Did you see Deontay Wilder's face when he saw Tyson getting up? If any face said ‘man, WTF I’m having a shit day’, it was Deontay's. Every boxing fan on the planet knows Tyson won that fight.
Tyson Fury was robbed of the win, but gifted something much greater than any sporting achievement can offer.
The result will go on to do him much better in the long run. He is now the 'people’s champ' and rightlfully so. The last person Deontay wants to fight now is Tyson. Yet out of sheer embarrassment, and not wanting to lose face, I think he has to. He can wear that stupid mask all he wants, but when the rematch happens, there’s only one pantomime character turning up to the party and that’s Tyson Fury coming as the Grim Reaper, hellbent on pissing on Deontay's parade.
The bigger picture scenario
Whilst the result was disappointing for Tyson, I honestly think the harsh draw he was awarded, is exactly what he needed. In time, I think he will realise this was all part of his journey and yet another challenge that he will encounter on the road to recovery.
It’s also a stern reminder that overcoming mental health issues is not easy. The fairytale ending often deludes many. However, a deeper more profound lesson can be learnt. It is a clear indication that, whilst we can do everything right in our endeavours in life, sometimes the rub of the dice goes against you.
It’s how you deal with these situations that determines your outcome.
Tyson is wining his war with addiction and mental health issues. However, I’m reluctant to use the word ‘overcome’, as I’m not entirely convinced people ever fully overcome severe depression. Much like people who suffer with other health complications, such as asthma and diabetes, I believe depression is for the best part managed and not cured. How big a part you let depression play in your life, is entirely up to you. Eat shit, don’t exercise and focus on negativity, is a sure fire way to let depression play a significant role in your life. But, if you counter depression with healthy lifestyle choices, effective daily habits and focus on creating a positive environment to reside in, depression will fail to exist and impact your life negatively.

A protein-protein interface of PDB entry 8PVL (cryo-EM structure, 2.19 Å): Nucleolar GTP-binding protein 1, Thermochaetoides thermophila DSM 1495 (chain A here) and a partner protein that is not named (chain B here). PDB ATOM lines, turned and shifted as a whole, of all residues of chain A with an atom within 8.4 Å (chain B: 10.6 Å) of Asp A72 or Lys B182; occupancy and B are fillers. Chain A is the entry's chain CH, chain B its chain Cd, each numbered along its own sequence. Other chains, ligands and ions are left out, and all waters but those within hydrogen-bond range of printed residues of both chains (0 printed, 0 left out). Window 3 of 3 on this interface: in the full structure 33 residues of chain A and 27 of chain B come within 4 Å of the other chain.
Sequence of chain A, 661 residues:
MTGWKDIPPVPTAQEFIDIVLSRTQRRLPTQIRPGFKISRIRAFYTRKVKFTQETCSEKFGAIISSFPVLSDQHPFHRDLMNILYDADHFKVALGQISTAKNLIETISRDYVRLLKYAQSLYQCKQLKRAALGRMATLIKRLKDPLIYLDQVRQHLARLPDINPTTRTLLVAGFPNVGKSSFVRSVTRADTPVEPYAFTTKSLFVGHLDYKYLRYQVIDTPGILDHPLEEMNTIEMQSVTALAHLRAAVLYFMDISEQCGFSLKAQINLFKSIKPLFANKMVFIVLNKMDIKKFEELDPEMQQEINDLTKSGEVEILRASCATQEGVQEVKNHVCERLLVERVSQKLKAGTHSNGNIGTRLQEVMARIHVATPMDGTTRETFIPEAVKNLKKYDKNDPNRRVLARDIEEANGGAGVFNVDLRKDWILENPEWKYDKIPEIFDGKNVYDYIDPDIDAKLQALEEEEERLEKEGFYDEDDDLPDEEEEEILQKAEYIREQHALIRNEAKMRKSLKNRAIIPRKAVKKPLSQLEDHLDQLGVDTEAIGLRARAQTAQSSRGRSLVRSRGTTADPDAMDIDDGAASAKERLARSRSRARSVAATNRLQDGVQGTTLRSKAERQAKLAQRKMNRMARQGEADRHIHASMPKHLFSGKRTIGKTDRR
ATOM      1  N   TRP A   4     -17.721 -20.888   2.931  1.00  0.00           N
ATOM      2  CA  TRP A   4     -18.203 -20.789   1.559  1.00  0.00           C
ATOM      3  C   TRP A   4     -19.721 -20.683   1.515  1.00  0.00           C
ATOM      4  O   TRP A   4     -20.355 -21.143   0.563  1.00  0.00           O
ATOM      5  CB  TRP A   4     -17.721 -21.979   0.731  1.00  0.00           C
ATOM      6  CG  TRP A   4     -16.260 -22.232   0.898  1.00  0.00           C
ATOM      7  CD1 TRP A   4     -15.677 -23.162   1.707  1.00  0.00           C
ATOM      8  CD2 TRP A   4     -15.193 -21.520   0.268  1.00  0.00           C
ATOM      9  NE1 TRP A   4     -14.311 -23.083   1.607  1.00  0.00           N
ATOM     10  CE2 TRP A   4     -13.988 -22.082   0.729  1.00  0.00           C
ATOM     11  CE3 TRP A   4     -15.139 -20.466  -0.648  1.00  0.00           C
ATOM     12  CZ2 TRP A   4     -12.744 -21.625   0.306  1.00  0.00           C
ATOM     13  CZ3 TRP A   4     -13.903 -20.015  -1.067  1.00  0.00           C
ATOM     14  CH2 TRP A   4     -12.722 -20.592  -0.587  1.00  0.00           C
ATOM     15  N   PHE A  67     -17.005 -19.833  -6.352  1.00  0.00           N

Let me give you a few examples
A celiac can enjoy life as much as the next person, as long as they refrain from eating gluten. Gluten is bad for you, so look at it as a positive lifestyle choice.
A diabetic can enjoy life as long as they manage their blood sugar levels. Excess sugar is bad for you and your waistline.
Someone suffering with depression can enjoy life as much as the next person, as long as they maintain a healthy lifestyle; eat a clean diet, exercise and create a positive landscape in their life focussing on 3 key areas
I firmly believe that the ultimate goal is to be aware of the triggers that can cause depression, and effectively manage them. Too much of a good thing is never a good thing, and never has a truer word been spoken.
On a final note...
The draw was the best thing that could have happened to Tyson Fury in so many ways. A reminder to remain humble, hungry, and that no matter how hard you work, life has a habit of serving you a shit sandwich from time to time.
The decesion you have to make is whether or not you eat it.